Another leniency refers to creating an image for educational purposes. If done for teaching, it is permitted to create an image (Shulchan Aruch 141:4; Nekudas Hakessef on Taz 141:13). This, however, is not a common purpose of photographers, and perhaps this is why the leniency is not mentioned by later authorities (such as the Chochmas Adam).

Concerning keeping photos at home, there is some room for leniency today, since it is not common  for anybody to worship such photos, so that keeping the photos will not arouse suspicion of worship (see Shach 141:23, 27; Chochmas Adam 85:6 concerning photos of people). We are not concerned about suspicion that the person keeping the photo in his possession also fashioned the image (see Haamek She’ala to Yisro 57:3).

Photos of People

As noted above, it is also forbidden to create images of the human form. However, unlike the celestial bodies, real human forms are close to us, and always appear as protruding bodies. For this reason, though it is forbidden to make a sculpture of a man, some authorities write that there is no prohibition against painting a human portrait (or engraving a sunken image). This is the position of Tosafos and other Rishonim, and is ruled by the Shulchan Aruch (141:4). The same will apply of course to taking a photo.

However, some authorities are stringent in this matter, as the Taz (141:12) elucidates, relying on the Tur’s citation of Ramban, among others. The Taz concludes that one should be stringent in this matter. However, the Shach (above cited Nekudas Hakesef) disputes the Taz. The Chochmas Adam (85:8) says one should be stringent like the Taz and others (see also Sheilas Yaavetz 2:114).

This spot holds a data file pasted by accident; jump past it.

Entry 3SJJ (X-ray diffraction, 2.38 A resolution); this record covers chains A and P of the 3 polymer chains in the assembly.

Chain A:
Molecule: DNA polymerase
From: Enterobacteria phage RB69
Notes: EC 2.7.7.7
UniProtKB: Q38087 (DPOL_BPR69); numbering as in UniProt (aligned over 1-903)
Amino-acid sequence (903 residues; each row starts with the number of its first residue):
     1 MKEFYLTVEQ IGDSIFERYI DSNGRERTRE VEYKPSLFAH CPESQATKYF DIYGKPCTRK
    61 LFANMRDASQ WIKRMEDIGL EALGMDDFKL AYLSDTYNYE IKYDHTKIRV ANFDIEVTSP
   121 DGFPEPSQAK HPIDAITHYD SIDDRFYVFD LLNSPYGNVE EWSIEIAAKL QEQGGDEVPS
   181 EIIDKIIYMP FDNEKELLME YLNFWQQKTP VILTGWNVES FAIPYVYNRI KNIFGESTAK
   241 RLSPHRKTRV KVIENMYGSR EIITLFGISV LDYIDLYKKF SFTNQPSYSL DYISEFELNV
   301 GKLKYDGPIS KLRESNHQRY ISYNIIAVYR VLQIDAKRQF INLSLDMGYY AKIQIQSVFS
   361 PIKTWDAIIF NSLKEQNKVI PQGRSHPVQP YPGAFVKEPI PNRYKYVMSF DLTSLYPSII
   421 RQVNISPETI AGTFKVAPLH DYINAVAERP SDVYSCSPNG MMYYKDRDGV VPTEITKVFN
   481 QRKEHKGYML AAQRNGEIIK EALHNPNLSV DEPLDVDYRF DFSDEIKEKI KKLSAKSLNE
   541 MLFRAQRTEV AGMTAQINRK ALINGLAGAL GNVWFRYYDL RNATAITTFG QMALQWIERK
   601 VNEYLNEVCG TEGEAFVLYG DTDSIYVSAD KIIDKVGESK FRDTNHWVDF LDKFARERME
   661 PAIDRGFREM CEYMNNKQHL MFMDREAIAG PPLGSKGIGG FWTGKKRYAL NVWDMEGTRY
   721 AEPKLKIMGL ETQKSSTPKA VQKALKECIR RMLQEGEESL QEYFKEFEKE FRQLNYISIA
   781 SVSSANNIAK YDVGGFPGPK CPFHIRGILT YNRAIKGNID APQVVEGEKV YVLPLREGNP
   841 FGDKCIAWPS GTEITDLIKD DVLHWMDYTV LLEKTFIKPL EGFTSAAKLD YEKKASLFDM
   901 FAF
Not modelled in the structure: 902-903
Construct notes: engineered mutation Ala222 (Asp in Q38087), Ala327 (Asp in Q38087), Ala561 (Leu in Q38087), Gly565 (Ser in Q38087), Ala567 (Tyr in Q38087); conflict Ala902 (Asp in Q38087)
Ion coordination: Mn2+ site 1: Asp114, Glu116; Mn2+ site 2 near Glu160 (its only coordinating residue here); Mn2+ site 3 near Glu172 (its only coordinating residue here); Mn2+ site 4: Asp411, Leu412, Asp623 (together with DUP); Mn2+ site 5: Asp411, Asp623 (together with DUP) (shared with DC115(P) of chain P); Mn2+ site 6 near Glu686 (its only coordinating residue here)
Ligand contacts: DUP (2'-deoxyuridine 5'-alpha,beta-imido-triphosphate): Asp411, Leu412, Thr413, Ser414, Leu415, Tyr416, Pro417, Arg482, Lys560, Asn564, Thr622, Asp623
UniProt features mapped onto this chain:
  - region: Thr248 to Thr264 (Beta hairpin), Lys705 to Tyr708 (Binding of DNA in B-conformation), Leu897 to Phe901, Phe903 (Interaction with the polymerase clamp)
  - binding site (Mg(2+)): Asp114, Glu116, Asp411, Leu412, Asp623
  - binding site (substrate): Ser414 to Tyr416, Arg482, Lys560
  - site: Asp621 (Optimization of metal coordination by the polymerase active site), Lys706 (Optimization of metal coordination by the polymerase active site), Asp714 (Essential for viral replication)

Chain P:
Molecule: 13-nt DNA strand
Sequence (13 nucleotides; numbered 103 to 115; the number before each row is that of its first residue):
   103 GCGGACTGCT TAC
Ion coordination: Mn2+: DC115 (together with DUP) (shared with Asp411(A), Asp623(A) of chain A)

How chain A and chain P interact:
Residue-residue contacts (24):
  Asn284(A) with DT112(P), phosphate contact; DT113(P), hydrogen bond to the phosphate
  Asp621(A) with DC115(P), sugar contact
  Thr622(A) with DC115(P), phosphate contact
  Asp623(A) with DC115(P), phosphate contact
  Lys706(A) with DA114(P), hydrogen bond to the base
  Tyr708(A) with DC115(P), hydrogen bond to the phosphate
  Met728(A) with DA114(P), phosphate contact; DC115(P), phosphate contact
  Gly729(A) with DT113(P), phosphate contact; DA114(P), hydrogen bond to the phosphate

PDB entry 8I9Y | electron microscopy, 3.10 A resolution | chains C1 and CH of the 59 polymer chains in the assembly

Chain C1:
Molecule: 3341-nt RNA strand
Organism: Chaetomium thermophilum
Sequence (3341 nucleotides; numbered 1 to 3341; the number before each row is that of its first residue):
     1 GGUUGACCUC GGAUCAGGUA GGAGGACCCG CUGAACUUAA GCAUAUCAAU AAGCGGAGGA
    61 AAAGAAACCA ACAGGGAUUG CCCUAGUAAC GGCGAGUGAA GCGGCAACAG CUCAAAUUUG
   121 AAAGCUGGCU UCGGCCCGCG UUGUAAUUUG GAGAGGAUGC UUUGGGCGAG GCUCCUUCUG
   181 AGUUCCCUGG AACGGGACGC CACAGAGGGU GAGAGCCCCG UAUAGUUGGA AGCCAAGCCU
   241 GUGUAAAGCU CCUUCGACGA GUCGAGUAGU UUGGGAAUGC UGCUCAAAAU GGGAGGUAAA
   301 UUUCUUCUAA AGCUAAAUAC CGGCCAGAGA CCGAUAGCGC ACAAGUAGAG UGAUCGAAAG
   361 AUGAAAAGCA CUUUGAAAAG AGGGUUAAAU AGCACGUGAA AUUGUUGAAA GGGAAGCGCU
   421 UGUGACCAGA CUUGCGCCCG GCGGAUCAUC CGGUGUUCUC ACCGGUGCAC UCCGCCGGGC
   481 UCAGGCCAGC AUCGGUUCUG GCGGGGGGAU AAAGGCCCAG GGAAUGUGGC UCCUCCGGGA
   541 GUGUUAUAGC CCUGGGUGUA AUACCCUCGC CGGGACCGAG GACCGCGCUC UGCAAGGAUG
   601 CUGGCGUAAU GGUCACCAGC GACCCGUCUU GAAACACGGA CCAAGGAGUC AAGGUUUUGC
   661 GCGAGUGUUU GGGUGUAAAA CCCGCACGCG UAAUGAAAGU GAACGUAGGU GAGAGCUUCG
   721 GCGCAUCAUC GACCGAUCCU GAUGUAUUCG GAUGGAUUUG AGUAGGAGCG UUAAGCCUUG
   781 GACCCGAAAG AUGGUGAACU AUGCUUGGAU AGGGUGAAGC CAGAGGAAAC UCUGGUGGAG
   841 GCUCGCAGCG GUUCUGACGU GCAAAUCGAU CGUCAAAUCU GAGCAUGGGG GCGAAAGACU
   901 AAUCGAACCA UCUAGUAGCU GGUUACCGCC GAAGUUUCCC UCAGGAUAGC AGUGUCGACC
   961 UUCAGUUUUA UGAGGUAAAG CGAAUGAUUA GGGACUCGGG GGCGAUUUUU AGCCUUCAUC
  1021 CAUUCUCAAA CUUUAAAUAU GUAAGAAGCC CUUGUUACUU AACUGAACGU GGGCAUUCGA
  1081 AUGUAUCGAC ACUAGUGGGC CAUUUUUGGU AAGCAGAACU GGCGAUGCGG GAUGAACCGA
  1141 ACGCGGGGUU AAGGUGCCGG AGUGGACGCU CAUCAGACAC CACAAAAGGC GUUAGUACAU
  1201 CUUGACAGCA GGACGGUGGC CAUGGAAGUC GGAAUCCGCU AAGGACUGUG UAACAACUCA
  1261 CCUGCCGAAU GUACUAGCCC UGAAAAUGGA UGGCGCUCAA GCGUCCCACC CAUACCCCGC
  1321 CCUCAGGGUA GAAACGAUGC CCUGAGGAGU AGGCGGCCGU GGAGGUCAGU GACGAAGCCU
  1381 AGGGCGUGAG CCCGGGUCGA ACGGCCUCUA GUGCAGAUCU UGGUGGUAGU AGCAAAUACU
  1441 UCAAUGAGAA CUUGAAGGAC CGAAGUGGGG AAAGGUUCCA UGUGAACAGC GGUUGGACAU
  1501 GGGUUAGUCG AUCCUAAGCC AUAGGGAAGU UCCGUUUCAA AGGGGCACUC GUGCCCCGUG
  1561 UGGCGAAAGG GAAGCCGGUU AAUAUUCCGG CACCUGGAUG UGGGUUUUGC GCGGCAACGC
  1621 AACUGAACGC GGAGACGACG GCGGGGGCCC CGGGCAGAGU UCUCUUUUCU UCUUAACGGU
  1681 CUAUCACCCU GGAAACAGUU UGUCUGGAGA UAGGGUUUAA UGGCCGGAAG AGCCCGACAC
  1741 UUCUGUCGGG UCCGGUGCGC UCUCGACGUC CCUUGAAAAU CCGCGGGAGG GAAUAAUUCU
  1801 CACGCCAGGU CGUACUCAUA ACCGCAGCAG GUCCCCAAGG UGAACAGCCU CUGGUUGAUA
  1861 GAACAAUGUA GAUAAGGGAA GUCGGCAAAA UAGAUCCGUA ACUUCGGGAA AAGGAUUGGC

Clearly, the common custom is to be lenient in this matter, and to photograph (and later print) people without concern of prohibition.

Moreover, several authorities (such as the Rosh, Avoda Zara 3:5) rule that here, too, the prohibition of creating an image applies specifically to an entire human figure, and not to a head alone. This is ruled by the Shulchan Aruch (141:7) and later authorities (see Shach 141:25; Pischei Teshuva 141:10; Kitzur Shulchan Aruch 168:2), and even those who wish to refrain from taking photos of people can thus be lenient in this matter (though Rav Yaakov Emden, Sheilas Yaavatz 1:170, disputes the leniency).

Certainly, there seems to be no problem of keeping photos of people at home, since there is surely no concern of worshiping them (Chochmas Adam 85:6).

Conclusions:

There is a Torah prohibition against forming images of the celestial bodies and humans.

The Rabbonon extended the prohibition to include owning forbidden images.

The prohibition of forming images of celestial bodies includes sunken as well as protruding images and according to most authorities even flat images. Therefore, photographing an entire celestial body such as the sun or moon is problematic.

The prohibition of forming a human image, according to many, applies only to protruding images. Others forbid even flat images.

The prohibition according to many applies only to a whole creature. Therefore, photographing part of a human or celestial body will be permitted.

Since there is no suspicion that one worships a picture, there is no prohibition against keeping a picture of a human or celestial body in one’s possession even if it was forbidden to take it in the first place.